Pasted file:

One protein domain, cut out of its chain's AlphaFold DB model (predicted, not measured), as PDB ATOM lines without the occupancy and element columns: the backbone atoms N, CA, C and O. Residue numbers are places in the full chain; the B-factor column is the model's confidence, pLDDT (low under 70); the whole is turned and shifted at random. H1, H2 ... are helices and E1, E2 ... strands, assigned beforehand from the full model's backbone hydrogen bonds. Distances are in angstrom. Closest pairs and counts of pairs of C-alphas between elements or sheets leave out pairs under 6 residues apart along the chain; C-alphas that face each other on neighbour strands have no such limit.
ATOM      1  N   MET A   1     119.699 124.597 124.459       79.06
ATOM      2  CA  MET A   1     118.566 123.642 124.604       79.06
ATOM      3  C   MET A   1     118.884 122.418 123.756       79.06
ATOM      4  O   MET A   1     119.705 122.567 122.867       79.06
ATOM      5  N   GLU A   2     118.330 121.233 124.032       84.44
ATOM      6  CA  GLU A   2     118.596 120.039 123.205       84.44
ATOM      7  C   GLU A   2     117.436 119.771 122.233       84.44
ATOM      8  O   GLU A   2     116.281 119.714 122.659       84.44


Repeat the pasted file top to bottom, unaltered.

One protein domain, cut out of its chain's AlphaFold DB model (predicted, not measured), as PDB ATOM lines without the occupancy and element columns: the backbone atoms N, CA, C and O. Residue numbers are places in the full chain; the B-factor column is the model's confidence, pLDDT (low under 70); the whole is turned and shifted at random. H1, H2 ... are helices and E1, E2 ... strands, assigned beforehand from the full model's backbone hydrogen bonds. Distances are in angstrom. Closest pairs and counts of pairs of C-alphas between elements or sheets leave out pairs under 6 residues apart along the chain; C-alphas that face each other on neighbour strands have no such limit.
ATOM      1  N   MET A   1     119.699 124.597 124.459       79.06
ATOM      2  CA  MET A   1     118.566 123.642 124.604       79.06
ATOM      3  C   MET A   1     118.884 122.418 123.756       79.06
ATOM      4  O   MET A   1     119.705 122.567 122.867       79.06
ATOM      5  N   GLU A   2     118.330 121.233 124.032       84.44
ATOM      6  CA  GLU A   2     118.596 120.039 123.205       84.44
ATOM      7  C   GLU A   2     117.436 119.771 122.233       84.44
ATOM      8  O   GLU A   2     116.281 119.714 122.659       84.44